Boom Country? Charts the Arduous Journeys of ‘Manmohan’s Children’:

Manmohan’s Children often had to contend with backbreaking toil and impossible odds. Ronnie Screwvala started by “stringing wires between buildings,” to gird his cable TV offering. Much later, he was to sell his media enterprise, UTV, to Disney in 2012.

In that generation, starting a business wasn’t necessarily a natural or organic step. Of course, those who emerged from traditional business communities or business families adopted the mantle in a more matter-of-fact manner. For others, such a boot-strapped, debt-licked life often had to be pursued without family support. Like Sanjoy Roy, co-founder of Teamwork Arts that runs the Jaipur Literary Festival among other landmark cultural events phrases it: “The legacy of Nehruvian India for us was that making money wasn’t necessarily a cool thing.”

Ajay Sethi’s father was so opposed to his son setting up his own business that he refused to meet with him after Sethi, currently a Managing Partner at ASA & Associates, had hung up his boots at Arthur Andersen in order to kickstart his own venture. In a deeply patriarchal market and stymying government environment, Kiran Mazumdar-Shaw, founder of Biocon, started her joint venture as a 25-year-old determined to do things the right way, rather than bribe her way through the male-dominated red tape.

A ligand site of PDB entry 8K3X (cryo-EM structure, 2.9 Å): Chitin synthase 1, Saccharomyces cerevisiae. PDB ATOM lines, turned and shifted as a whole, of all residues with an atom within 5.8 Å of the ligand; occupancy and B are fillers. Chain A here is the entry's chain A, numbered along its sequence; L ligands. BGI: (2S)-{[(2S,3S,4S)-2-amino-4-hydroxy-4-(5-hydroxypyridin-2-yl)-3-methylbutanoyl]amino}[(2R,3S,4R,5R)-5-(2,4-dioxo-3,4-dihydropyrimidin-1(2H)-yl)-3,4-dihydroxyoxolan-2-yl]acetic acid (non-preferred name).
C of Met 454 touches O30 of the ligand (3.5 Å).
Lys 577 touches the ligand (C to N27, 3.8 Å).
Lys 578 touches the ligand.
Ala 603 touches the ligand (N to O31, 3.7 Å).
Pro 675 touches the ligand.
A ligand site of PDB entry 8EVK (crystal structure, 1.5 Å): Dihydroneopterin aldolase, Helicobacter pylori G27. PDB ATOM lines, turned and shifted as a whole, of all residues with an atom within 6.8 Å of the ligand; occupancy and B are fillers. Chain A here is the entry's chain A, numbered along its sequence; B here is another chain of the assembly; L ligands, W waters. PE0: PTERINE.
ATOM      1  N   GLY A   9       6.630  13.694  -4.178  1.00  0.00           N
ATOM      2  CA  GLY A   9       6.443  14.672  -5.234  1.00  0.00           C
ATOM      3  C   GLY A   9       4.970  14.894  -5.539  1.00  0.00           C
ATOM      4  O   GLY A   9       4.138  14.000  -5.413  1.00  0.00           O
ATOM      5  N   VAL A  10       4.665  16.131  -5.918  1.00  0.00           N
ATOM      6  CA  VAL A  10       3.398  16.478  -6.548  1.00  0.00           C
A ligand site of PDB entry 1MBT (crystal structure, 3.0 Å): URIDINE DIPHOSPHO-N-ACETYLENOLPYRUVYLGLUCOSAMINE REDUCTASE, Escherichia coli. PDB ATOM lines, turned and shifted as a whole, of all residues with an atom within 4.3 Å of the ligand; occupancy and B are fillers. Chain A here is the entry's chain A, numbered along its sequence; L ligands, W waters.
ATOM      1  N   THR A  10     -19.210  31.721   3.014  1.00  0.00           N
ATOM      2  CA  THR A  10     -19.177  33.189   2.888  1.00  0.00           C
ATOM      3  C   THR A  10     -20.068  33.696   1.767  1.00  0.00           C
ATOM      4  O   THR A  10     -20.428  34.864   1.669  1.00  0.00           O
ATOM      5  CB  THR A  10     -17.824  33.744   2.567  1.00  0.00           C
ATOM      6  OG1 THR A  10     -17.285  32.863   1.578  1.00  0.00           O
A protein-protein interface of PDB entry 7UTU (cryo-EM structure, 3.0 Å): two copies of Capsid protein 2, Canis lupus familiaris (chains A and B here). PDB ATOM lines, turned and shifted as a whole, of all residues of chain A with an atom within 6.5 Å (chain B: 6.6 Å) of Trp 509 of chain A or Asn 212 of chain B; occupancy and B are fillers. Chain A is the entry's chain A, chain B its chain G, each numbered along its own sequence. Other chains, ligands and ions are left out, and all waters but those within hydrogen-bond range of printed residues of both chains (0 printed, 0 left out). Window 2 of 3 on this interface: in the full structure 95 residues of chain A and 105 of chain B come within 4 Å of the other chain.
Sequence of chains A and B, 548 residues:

Often hurdles in existing family businesses pushed the next generation to explore vastly different sectors. Textile strikes were one of the factors that drove Ajay Piramal into the Pharma business. The same strikes spurred Niranjan Hiranandani, a first-generation entrepreneur in his family, to veer from textile weaving into real estate. Moreover, funding was often a challenge for this group.

Sunil Mittal convinced Kurt Hellstrom to extend credit on an unusual premise. “Mr. Hellstrom, I don’t have the money to pay you, but I promise I’ll pay 15% advance and the rest will be paid on happiness.” When asked what he meant by “on happiness,” Mittal clarified that his customers deriving “happiness” from making calls on his network would serve as a repayment milestone.

The New Generation Exhibits Grit and Chutzpah